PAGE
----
Commerce is a city located in southeast Los Angeles County, United States. The population was 12,823 at the 2010 census, up from 12,568 at the 2000 census, it is bordered by Vernon on the west, Los Angeles on the northwest, East Los Angeles on the north, Montebello on the east and Bell Gardens on the south, Maywood on the southwest. The Los Angeles River forms part of its southwestern boundary, the Rio Hondo separates it from Downey. Commerce is served by the Long Beach and Santa Ana freeways, as well as the Metrolink commuter rail service at the Commerce station, it is referred to as the "City of Commerce" to distinguish it from the common noun. In the 19th century, the area was part of Antonio Maria Lugo's Rancho San Antonio, its conversion to an industrial area began in 1887, when the Atchison and Santa Fe Railway built its main line through the area. The ranch remained intact until Arcadia Bandini de Stearns Baker, reputedly once the wealthiest woman in Los Angeles, sold some of it around the turn of the 20th century.
The Atchison and Santa Fe Railway and Los Angeles and Salt Lake Railroad both were built through what would become the community, as was the Pacific Electric Railway's Whittier Line. By the 1920s, factories had arrived. In the late 1940s, industrial leaders banded together with residents in the communities of Bandini and Laguna to encourage commerce, they changed the name to match that goal. The city was incorporated in 1960 to prevent neighboring cities such as Vernon and Los Angeles from annexing industrial land for tax revenue and elected its first city mayor, Maurice Quigley. In the 1970s and 1980s, Commerce negotiated the turbulent period of deindustrialization that hammered nearby cities such as South Gate and Norwalk, maintaining much of its manufacturing and goods-distribution base and converting former industrial land to lucrative commercial uses; the most notable example of this phenomenon is the Citadel outlet mall, which occupies the site of a former tire factory. The owner of the Citadel, Steve Craig, hosts an annual Clean Up Commerce Day and enlists other businesses to work with the city and volunteers in beautifying a specific area of the city.
With a major rail yard within its borders, Commerce has benefited from the huge expansion in international trade traffic through the ports of Los Angeles and Long Beach, albeit at the expense of severe air pollution caused by truck congestion on the Long Beach Freeway. Chrysler had an assembly plant in Commerce from 1930 through July 1971 located at 5800 S. Eastern Avenue and Slauson Avenue, called Los Angeles Assembly, it was closed at the end of the 1971 model year, as Chrysler decided to triple-stack its transport trains for the 1972 model year. Commerce boasts a large aquatic center, Commerce Aquatics that has trained a number of successful water polo players, including four-time Olympic medallist Brenda Villa. Commerce is the site of Williams Ranch, on, the swimming hole that the Sleepy Lagoon Murder of Jose Diaz took place in 1942; the Sleepy Lagoon swimming hole was located near Slauson and Eastern Ave. Commerce is located at 34°0′2″N 118°9′17″W. According to the United States Census Bureau, the city has a total area of 6.5 square miles, over 99% of it land.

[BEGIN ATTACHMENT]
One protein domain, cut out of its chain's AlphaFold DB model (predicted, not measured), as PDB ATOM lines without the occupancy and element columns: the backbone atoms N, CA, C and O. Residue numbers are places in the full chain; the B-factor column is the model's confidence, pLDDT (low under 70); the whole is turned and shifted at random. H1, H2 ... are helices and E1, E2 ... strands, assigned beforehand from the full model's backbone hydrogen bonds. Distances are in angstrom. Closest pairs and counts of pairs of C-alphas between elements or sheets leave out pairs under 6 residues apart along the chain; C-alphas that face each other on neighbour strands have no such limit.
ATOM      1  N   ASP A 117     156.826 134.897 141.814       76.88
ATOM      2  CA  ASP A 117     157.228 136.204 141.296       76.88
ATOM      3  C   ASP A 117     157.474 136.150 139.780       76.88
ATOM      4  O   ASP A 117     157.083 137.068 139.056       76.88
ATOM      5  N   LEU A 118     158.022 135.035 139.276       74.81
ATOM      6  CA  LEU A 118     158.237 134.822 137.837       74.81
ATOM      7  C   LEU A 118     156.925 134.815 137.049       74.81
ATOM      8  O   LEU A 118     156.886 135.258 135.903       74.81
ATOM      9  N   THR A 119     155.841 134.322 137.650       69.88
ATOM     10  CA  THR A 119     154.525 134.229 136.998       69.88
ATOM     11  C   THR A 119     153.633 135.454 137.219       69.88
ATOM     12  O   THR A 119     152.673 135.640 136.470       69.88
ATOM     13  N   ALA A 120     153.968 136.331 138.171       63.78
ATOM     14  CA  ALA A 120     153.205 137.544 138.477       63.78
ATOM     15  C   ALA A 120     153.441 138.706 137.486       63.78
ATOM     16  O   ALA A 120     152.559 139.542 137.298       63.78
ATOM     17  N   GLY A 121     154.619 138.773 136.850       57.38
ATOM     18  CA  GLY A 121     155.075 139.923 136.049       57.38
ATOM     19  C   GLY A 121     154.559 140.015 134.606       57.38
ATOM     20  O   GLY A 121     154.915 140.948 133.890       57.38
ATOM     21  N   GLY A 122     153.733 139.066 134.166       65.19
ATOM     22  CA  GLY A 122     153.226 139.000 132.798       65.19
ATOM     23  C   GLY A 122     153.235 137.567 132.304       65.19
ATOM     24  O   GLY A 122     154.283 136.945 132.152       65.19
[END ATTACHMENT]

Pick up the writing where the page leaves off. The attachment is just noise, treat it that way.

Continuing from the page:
The 2010 United States Census reported that Commerce had a population of 12,823. The population density was 1,961.4 people per square mile. The racial makeup of Commerce was 6,930 White, 96 African American, 161 Native American, 140 Asian, 9 Pacific Islander, 4,886 from other races, 601 from two or more races. Hispanic or Latino of any race were 12,114 persons; the Census reported that 12,753 people lived in households, 2 lived in non-institutionalized group quarters, 68 were institutionalized. There were 3,382 households, out of which 1,751 had children under the age of 18 living in them, 1,693 were opposite-sex married couples living together, 708 had a female householder with no husband present, 308 had a male householder with no wife present. There were 248 unmarried opposite-sex partnerships, 23 same-sex married couples or partnerships. 559 households were made up of individuals and 326 had someone living alone, 65 years of age or older. The average household size was 3.77. There were 2,709 families.
The population was spread out with 3,824 people under the age of 18, 1,458 people aged 18 to 24, 3,581 people aged 25 to 44, 2,590 people aged 45 to 64, 1,370 people who were 65 years of age or older. The median age was 31.2 years. For every 100 females, there were 96.4 males. For every 100 females age 18 and over, there were 92.7 males. There were 3,470 housing units at an average density of 530.8 per square mile, of which 1,619 were owner-occupied, 1,763 were occupied by renters. The homeowner vacancy rate was 1.0%. 6,631 people lived in owner-occupied housing units and 6,122 people lived in rental housing units. According to the 2010 United States Census, Commerce had a median household income of $48,729, with 16.5% of the population living below the federal poverty line. As of the census of 2000, there were 12,568 people, 3,284 households, 2,686 families residing in the city; the population density was 1,913.6 inhabitants per square mile. There were 3,377 housing units a